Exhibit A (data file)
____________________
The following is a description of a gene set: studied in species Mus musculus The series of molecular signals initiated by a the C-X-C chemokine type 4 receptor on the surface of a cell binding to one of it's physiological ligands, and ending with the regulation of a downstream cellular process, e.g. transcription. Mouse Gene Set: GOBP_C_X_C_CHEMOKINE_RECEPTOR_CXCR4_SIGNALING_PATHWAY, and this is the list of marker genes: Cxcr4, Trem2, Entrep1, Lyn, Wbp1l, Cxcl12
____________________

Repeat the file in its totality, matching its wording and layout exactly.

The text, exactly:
The following is a description of a gene set: studied in species Mus musculus The series of molecular signals initiated by a the C-X-C chemokine type 4 receptor on the surface of a cell binding to one of it's physiological ligands, and ending with the regulation of a downstream cellular process, e.g. transcription. Mouse Gene Set: GOBP_C_X_C_CHEMOKINE_RECEPTOR_CXCR4_SIGNALING_PATHWAY, and this is the list of marker genes: Cxcr4, Trem2, Entrep1, Lyn, Wbp1l, Cxcl12